In the years between the first time BeBe Winans and Whitney Houston met in 1985, to the day he delivered the tribute that touched a watching nation at Houston’s funeral, a deep and unique friendship bloomed and thrived. They considered each other family in the truest sense of the word.

    Now this very personal collection of remembrances offers us a seat at the table during Whitney’s most unguarded moments. Here we see her in all her quirky, passionate, fiercely loyal glory though the eyes of her “brother”, BeBe.

    For most of her public life, Whitney Houston was a mystery. In The Whitney I Knew, Winans has given us a wonderful gift—the gift of understanding. From profoundly moving personal moments to eye-opening accounts of triumph to the heartbreaking realities that led to her ultimate defeat, the untold stories are intimately woven throughout this book—along with online video links to behind-the-scenes moments, highlights of her career, and never-before-seen video of Whitney. Also included is an extensive photo section from BeBe’s personal collection.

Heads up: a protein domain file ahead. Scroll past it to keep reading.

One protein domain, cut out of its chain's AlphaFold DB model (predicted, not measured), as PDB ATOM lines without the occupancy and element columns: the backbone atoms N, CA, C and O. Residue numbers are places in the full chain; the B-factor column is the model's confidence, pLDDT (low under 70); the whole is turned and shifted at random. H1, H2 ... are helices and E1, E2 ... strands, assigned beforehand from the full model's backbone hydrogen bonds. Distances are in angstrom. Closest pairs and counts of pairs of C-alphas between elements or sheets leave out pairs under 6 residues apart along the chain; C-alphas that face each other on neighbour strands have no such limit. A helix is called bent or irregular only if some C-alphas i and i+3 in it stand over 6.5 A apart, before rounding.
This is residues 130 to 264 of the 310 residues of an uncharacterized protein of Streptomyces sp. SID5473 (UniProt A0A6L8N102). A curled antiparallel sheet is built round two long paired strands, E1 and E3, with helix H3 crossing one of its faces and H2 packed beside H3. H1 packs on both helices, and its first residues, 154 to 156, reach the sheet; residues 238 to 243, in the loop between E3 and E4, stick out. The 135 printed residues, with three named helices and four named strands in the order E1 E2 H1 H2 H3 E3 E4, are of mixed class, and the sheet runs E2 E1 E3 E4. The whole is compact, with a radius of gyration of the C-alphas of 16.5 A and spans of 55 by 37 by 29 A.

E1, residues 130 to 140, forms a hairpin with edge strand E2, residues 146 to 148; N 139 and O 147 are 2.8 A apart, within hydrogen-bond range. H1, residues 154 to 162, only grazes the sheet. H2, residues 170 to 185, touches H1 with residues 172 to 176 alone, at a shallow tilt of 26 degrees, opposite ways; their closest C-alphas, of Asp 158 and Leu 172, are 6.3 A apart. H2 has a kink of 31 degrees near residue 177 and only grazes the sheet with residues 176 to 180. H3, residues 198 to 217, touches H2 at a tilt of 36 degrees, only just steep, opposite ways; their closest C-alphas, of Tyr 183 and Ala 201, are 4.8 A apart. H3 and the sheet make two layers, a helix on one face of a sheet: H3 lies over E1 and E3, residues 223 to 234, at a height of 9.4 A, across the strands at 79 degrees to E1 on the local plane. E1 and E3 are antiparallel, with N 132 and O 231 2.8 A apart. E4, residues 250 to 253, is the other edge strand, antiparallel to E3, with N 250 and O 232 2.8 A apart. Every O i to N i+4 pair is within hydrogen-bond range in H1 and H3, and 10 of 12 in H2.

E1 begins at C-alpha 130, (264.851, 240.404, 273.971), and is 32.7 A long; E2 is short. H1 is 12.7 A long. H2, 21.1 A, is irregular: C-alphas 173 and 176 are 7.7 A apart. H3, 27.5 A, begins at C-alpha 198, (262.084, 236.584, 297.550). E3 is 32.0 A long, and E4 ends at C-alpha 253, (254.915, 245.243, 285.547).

50.00
    Quick View
  • Voices of Ghana: Literary Contributions to the Ghana Broadcasting System, 1955-57 (Second Edition)

    Ghana’s first radio programme of original literature, Singing Net, began in 1955 as part of the development of a national radio station in the years leading to independence in 1957. Its centralaim was to bring Ghanaian writers to the forefront of cultural programming as part of the Africanisation of radio in Ghana. It was a critical cultural expression of the radical changes that were unfolding across the colonial world. The programme successfully introduced listeners to a series of pioneering Ghanaian authors who would go on to become significant figures of Anglophone West African literature in the early postcolonial decades: Efua Sutherland, Frank Parkes, Amu Djoleto, Geormbeeyi Adali-Mortty, Albert Kayper-Mensah, Kwesi Brew, Cameron Duodu, J.H. Nketia and many others.

    The anthology, Voices of Ghana (1958) is a collection of the poetry, short stories, play scripts and critical discussions that were aired on the Gold Coast (later Ghana) Broadcasting System (1954-1958).Both Singing Net and Voices of Ghana were edited by the BBC producer, Henry Swanzy.